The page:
Warren Interrupted by Protester During Rally, ‘Why’d You Lie?’

Democratic Senator Elizabeth Warren was speaking at a rally when a protester interrupted her by shouting “Why did you lie?” as reported by Newsweek.

CBS46 has captured footage of the man before being removed with his “Warren 1/2020” sign, jabbing at Warren’s claims to have Native American descent.

After being interrupted, Warren said, “Be easy, be easy… It’s okay, it’s okay,” before the crowd launched into a chant of, “Warren, Warren,” as the man was removed from the event.

The “1/2020th” mock campaign logo references a DNA test Warren took to prove her Native American heritage. Back in October, she released results that showed she had between 1/64 and 1/1,024 Native American genes, according to The Boston Globe.

“The facts suggest that you absolutely have a Native American ancestor in your pedigree,” Stanford University genetics professor Carlos Bustamente told Warren in a video released at the time. Her test results suggest the senator has a Native American ancestor six to 10 generations back.

The logo “1/2020th” was also posted by the founder of the conservative news site The Daily Wire, Ben Shapiro, on December 31, following Warren’s announcement for her presidential bid.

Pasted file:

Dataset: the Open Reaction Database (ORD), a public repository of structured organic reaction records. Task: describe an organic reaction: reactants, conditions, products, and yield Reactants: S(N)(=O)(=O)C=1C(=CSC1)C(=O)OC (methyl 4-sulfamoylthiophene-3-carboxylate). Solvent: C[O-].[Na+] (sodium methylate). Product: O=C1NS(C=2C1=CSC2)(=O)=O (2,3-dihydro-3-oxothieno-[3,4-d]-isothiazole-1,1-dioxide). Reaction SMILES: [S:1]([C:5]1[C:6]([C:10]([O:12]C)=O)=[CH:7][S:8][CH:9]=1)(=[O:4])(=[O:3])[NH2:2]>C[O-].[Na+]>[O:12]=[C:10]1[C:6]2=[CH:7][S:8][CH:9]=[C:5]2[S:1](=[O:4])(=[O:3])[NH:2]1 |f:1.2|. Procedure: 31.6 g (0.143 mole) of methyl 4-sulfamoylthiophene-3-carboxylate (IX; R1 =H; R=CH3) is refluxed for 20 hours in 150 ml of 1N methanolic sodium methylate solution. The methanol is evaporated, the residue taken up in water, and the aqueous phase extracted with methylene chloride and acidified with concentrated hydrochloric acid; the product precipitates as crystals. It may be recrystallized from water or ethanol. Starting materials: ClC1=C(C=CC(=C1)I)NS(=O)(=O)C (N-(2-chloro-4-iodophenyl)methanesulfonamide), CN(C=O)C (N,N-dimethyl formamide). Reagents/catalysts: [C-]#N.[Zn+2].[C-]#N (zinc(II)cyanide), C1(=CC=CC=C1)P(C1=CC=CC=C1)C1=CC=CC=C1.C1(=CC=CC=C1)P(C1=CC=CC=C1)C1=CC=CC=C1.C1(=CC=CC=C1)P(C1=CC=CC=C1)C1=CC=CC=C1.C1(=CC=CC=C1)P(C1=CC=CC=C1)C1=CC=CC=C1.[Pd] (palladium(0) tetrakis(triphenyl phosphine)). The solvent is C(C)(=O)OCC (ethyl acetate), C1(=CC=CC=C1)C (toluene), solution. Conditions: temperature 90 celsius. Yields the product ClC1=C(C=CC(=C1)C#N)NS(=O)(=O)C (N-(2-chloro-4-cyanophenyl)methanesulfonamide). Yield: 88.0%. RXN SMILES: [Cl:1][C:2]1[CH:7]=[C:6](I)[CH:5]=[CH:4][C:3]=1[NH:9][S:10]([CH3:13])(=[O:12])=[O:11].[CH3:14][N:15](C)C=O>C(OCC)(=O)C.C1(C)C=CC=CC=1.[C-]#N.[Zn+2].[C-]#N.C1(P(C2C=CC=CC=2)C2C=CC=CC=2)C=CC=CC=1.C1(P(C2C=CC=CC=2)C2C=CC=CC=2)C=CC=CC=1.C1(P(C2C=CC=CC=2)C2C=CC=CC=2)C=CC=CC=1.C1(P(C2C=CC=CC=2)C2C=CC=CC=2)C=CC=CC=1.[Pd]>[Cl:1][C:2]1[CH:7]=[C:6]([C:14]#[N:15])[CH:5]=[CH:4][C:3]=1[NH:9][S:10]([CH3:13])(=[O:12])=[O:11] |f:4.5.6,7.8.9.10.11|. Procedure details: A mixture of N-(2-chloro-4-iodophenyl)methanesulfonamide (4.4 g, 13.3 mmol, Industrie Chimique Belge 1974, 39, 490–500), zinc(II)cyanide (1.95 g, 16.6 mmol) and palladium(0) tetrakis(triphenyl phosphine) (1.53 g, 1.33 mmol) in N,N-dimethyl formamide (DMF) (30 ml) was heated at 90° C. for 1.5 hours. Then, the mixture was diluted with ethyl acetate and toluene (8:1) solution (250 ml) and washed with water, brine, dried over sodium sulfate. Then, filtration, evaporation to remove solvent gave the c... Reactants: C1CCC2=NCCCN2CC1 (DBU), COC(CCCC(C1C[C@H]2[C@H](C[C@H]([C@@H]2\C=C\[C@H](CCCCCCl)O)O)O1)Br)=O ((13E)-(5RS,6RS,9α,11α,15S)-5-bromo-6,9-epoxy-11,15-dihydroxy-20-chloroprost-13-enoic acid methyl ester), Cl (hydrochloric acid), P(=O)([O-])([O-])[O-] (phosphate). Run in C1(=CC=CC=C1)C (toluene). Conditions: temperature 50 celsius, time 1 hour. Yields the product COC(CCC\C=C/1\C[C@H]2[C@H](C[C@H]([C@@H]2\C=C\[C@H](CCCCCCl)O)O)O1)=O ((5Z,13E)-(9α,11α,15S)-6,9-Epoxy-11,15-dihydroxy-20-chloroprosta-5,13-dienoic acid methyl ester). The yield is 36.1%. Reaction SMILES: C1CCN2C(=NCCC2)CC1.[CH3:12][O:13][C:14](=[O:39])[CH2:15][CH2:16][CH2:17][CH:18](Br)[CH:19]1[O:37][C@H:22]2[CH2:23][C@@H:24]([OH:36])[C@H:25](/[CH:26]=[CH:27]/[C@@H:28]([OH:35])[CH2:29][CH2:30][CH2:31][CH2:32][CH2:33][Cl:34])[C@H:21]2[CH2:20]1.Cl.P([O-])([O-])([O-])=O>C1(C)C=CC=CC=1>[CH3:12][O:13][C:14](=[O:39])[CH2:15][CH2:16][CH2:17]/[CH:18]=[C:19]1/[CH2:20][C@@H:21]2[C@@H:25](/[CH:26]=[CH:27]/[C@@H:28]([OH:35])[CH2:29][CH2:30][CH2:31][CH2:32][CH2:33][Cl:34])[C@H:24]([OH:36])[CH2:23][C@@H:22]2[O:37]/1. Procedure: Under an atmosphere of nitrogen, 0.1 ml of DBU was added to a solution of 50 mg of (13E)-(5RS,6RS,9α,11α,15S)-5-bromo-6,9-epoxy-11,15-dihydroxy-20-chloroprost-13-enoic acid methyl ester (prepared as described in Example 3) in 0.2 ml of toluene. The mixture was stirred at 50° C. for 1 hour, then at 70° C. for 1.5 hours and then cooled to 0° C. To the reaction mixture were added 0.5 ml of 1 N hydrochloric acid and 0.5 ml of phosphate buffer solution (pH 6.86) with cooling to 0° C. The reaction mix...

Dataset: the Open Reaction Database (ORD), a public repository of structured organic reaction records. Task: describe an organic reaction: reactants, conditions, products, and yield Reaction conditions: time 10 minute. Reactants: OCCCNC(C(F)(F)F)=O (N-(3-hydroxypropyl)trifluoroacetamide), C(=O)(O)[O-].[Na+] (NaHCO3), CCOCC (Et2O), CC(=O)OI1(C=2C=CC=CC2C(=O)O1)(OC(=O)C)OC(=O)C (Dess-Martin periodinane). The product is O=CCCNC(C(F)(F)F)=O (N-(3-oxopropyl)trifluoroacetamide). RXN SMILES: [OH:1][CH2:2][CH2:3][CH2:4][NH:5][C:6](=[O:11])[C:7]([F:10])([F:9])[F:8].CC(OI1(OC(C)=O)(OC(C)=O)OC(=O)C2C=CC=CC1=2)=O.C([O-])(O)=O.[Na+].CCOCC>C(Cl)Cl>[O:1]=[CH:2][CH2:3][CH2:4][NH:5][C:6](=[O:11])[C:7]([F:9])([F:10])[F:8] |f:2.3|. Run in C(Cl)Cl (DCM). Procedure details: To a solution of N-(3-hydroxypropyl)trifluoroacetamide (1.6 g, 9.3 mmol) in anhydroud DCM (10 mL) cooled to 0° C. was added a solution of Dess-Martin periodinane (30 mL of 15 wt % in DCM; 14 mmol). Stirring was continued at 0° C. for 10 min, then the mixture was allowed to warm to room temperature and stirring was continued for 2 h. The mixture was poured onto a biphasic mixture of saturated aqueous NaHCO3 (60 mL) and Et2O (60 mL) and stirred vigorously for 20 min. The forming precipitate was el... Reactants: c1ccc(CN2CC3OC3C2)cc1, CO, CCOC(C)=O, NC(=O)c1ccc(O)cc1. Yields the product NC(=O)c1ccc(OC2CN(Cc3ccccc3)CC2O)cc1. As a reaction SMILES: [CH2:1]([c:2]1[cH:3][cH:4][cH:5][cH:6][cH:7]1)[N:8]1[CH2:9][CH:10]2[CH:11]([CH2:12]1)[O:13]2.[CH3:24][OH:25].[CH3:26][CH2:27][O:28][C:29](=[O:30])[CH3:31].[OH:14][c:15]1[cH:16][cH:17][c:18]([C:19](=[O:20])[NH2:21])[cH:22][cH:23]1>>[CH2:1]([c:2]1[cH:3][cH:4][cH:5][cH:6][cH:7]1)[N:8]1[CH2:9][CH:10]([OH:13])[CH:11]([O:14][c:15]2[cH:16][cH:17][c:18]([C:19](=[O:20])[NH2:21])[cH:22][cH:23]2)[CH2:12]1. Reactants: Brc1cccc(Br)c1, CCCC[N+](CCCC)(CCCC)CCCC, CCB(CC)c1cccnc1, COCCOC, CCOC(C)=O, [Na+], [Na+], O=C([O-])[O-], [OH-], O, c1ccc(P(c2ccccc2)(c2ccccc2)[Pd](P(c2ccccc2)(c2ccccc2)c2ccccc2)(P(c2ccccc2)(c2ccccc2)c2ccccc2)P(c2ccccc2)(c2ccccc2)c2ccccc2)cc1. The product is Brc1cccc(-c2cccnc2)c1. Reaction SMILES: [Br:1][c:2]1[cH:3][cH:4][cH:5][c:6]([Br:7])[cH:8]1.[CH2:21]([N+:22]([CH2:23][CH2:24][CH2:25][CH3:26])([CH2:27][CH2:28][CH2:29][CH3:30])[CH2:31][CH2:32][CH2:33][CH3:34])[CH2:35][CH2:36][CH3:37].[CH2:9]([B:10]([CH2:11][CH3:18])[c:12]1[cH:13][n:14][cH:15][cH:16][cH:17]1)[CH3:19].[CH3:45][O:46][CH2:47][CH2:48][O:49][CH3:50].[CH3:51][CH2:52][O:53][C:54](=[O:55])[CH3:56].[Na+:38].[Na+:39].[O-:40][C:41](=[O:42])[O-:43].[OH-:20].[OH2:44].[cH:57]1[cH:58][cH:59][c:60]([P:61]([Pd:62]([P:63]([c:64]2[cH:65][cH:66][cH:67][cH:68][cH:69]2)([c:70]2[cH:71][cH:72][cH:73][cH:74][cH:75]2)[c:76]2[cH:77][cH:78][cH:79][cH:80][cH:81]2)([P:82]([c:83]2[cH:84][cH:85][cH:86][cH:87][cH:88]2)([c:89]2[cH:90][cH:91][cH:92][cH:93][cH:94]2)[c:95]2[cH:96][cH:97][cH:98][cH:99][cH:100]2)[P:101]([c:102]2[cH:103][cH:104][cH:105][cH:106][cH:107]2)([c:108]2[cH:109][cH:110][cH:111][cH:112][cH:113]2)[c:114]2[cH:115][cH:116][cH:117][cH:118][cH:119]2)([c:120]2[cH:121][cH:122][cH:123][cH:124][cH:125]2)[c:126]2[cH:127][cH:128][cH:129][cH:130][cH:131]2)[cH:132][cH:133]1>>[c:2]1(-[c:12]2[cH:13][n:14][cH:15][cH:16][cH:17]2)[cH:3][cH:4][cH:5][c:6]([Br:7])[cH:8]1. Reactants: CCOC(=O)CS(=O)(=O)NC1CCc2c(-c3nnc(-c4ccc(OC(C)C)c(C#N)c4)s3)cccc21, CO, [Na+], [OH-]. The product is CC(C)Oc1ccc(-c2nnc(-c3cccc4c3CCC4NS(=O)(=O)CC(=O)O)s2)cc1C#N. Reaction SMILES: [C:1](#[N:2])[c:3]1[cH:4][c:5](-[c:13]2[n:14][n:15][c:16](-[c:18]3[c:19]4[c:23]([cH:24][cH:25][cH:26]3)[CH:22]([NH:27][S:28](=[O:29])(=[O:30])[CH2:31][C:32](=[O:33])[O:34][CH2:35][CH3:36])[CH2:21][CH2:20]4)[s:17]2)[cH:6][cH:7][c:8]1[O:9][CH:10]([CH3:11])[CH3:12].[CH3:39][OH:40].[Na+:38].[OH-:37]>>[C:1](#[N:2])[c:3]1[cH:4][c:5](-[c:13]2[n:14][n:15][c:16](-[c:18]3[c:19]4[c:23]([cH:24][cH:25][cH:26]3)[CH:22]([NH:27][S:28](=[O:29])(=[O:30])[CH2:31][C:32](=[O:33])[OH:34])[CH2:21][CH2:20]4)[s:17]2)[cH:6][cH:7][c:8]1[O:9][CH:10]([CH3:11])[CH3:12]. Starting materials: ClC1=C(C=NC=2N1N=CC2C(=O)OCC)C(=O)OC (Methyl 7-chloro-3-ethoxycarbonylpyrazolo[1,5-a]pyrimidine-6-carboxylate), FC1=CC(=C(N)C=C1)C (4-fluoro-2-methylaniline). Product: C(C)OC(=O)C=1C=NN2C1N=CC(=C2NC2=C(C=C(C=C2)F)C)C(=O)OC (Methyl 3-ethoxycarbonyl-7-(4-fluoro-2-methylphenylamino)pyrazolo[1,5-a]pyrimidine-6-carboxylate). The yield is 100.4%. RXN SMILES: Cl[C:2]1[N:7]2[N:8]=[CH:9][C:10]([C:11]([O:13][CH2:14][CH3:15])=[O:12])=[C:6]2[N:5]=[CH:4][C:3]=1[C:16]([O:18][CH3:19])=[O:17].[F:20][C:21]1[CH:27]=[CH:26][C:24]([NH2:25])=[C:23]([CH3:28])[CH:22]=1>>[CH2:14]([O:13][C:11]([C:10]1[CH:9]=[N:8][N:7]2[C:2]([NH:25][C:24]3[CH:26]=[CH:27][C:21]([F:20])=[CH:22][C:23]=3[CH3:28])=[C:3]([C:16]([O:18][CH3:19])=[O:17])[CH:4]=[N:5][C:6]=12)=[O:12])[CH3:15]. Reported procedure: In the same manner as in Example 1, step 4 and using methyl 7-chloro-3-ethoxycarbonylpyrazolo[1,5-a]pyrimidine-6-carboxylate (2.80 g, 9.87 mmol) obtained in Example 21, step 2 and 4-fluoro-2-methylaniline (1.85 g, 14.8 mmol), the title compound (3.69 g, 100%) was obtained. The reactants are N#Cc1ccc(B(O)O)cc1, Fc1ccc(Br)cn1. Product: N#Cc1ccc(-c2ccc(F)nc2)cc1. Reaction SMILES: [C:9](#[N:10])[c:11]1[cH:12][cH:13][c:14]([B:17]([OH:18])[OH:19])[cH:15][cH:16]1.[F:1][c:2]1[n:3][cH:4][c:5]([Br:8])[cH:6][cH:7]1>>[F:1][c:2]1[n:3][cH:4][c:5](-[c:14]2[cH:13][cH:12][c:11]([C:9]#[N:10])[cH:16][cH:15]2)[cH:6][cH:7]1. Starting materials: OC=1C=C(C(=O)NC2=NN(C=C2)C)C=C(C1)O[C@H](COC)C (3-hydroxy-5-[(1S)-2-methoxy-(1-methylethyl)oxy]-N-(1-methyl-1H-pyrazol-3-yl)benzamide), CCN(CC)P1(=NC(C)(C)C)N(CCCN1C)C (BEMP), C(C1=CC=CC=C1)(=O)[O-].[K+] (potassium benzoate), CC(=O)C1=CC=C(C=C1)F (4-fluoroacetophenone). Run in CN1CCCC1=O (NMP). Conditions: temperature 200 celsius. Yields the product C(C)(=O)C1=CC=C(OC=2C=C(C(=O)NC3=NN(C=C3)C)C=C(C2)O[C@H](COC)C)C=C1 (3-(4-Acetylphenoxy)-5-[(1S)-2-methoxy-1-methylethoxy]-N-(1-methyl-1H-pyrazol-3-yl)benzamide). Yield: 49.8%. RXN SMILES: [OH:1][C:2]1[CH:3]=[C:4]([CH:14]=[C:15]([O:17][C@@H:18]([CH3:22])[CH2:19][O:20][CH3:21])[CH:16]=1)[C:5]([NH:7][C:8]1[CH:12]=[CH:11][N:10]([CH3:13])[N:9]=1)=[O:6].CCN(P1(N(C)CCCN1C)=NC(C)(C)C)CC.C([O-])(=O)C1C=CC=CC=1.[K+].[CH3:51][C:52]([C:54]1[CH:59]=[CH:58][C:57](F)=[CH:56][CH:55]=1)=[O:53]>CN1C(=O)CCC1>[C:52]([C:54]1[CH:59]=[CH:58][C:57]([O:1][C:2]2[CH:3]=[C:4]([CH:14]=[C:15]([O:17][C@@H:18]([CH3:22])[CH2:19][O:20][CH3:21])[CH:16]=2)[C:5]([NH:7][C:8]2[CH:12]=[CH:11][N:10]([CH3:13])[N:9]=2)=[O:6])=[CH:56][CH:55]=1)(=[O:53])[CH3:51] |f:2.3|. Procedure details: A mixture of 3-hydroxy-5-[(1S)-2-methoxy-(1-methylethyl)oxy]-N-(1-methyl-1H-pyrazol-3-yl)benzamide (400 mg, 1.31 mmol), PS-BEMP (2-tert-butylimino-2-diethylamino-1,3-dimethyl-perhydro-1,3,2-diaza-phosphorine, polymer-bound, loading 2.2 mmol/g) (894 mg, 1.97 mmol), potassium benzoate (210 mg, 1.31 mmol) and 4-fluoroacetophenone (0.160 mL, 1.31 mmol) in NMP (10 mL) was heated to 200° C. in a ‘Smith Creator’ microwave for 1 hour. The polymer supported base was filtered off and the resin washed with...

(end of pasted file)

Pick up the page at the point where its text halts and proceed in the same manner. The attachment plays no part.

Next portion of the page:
President Donald Trump —who regularly mocks Warren with the nickname “Pocahontas”— tweeted out the logo January 3. He previously promised to donate $1 million to a charity of her choice if a DNA test supported her ancestry claims.

A number of Native Americans have slammed Warren for even taking the DNA test in the first place.

“A DNA test is useless to determine tribal citizenship,” Cherokee Nation Secretary of State Chuck Hoskin Jr. said at the time. “Sovereign tribal nations set their own legal requirements for citizenship, and while DNA tests can be used to determine lineage, such as paternity to an individual, it is not evidence for tribal affiliation,” Hoskin Jr. said using a DNA test in such a way was “inappropriate and wrong.”

After all the remarks and controversy Warren issues an apology via Twitter.

“DNA & family history has nothing to do with tribal affiliation or citizenship, which is determined only—only—by Tribal Nations. I respect the distinction, & don’t list myself as Native in the Senate,” she tweeted.

Warren apologized for saying she is a Native American on an old State Bar of Texas registration card obtained by The Washington Post.

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